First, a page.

Research into job satisfaction among our profession is not new. However, we still don’t know exactly why the dropout rate is so high. Only when we have an answer to that can we find out what nurses need to enjoy going to work. To gain more insight into this, we will be monitoring a large group of pedriatic nurses in the coming years. By means of questionnaires and diary research, we hope to gain more insight into the aspects of the work that generate energy or require a lot of energy.”

In the coming years, we will explore which aspects of the work generate energy and which require a lot of energy

“But even in the short term, there are already opportunities to reduce the workload and increase job satisfaction. I am thinking, for example, of the hospital robot that is already driving around Erasmus MC at the moment. We sometimes spend a long time trying to find the right materials for certain procedures, such as placing a catheter. It would be nice if the hospital robot could be used to collect the right items quickly. Incidentally, it is not a question of making our work more efficient. Above all, I advocate that it be more fun.”

Room for personal development

“I find it very valuable to be part of Healthy Start and look forward to working in the coming years to increase the job satisfaction of nurses. That is desperately needed. I see around me that there is often too little time to have lunch or catch up with a colleague. Moreover, there is not always enough room for every nurse to work on personal development and it is often difficult to combine other roles within healthcare with work as a nurse. If we want to prevent absenteeism among nurses, that really needs to change.”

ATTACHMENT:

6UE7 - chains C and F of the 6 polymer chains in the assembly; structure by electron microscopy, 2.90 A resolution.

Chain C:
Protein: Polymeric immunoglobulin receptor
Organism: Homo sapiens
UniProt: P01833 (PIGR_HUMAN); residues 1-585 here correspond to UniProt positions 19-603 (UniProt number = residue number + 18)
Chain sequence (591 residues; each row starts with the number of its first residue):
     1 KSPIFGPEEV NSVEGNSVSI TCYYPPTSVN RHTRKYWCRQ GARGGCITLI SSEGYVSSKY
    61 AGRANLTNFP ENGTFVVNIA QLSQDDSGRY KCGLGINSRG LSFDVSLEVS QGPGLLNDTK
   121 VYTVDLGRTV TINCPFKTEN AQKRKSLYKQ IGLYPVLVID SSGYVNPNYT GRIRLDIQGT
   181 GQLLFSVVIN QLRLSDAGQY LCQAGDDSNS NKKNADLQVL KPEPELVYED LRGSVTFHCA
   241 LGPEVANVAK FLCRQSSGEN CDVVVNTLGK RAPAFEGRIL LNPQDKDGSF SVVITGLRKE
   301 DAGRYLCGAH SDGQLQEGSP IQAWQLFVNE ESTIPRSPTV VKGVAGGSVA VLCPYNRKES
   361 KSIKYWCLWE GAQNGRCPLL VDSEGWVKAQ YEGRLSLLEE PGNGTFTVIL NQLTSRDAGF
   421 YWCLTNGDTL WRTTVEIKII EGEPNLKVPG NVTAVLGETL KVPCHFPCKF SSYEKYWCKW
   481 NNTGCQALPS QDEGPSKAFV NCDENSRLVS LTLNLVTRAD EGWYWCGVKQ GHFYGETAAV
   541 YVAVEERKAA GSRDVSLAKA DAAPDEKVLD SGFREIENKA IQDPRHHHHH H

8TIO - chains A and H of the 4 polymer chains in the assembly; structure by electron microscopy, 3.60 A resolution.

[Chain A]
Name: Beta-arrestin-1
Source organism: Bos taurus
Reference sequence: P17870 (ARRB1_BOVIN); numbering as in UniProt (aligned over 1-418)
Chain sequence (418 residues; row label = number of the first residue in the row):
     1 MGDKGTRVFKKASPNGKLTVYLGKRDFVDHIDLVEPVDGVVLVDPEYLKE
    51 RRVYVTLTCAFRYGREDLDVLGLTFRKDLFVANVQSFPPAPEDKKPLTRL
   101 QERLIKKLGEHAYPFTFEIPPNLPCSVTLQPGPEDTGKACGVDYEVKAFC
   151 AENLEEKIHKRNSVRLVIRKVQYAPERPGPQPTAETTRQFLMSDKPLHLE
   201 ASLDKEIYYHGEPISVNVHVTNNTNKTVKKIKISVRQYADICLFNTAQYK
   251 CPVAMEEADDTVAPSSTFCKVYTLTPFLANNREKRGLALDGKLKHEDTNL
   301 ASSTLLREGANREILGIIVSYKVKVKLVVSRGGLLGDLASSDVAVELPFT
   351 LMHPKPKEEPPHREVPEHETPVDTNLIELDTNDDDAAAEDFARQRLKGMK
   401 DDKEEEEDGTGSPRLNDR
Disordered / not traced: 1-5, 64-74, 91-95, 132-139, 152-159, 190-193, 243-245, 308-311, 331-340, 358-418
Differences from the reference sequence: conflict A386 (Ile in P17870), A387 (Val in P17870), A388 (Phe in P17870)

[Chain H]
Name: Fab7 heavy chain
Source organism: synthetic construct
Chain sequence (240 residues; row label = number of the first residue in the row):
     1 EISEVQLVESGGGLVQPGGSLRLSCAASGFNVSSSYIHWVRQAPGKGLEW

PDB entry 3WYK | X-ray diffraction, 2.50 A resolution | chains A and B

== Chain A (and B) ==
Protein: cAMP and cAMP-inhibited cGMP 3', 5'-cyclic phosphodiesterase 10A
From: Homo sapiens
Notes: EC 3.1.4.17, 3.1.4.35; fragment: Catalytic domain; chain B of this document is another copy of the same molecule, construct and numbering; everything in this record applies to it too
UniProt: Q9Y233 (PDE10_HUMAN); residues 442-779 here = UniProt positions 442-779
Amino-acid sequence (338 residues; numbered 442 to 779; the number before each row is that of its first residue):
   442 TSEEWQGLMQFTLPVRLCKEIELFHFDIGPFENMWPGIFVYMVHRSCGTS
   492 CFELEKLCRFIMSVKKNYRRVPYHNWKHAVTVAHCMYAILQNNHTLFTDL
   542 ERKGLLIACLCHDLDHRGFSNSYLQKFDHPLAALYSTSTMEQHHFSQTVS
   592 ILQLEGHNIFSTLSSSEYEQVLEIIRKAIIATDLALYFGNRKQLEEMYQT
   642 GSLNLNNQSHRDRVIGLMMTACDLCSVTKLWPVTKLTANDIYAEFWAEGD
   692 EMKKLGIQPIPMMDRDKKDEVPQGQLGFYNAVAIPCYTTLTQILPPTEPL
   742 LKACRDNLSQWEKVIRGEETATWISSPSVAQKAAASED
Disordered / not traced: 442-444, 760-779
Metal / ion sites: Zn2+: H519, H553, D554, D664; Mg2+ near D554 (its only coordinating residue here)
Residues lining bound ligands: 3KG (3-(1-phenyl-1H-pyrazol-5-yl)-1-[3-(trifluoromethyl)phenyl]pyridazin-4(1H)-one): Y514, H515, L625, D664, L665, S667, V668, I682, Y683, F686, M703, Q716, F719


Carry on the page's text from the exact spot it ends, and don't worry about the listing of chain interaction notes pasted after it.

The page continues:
My ultimate ambition is for nurses to acquire a greater degree of ownership and participation in the practice of their profession

”At the same time, I notice that our profession still too often struggles with the ‘Calimero complex’. Especially with doctors and scientists around us, the feeling can arise that we know too little. Of course, that’s not the case, but it sometimes stops us from coming up with new ideas or solutions. That’s why I think it’s so great that two Convergence Nurses have been hired within Healthy Start, so that the perspective of nurses is included.

My ultimate ambition is for nurses to acquire a greater degree of ownership and participation in the practice of their profession. This is not only about the practical care provided at the patient’s bedside, but also about personal professional growth. Are you aspiring to a managerial position? Or are you interested in scientific research? It would be fantastic if nurses were given more freedom to shape their own work. I am convinced that this will result in more enjoyment of nurses’ work and contribute to a more sustainable future of healthcare.”

Mariska Wildschut-De Heer’s Healthy Start perspective
“When I was approached at the beginning of this year by Vincent Jaddoe (Erasmus MC and academic lead Healthy Start) to contribute to the future of child care as a Convergence Nurse, I didn’t hesitate for a moment. Healthy Start offers me the opportunity to form a link between science and practice. I think it’s really important that nurses are heard. Because far too often it is about our profession and solutions come from ‘above’. But nurses themselves know very well what they are up against and what they need. I really hope that together we will find solutions to relieve the pressure on nurses.”

Mariska Wildschut-de Heer is Convergence Nurse at the ambition ‘Children’s hospital of the future’.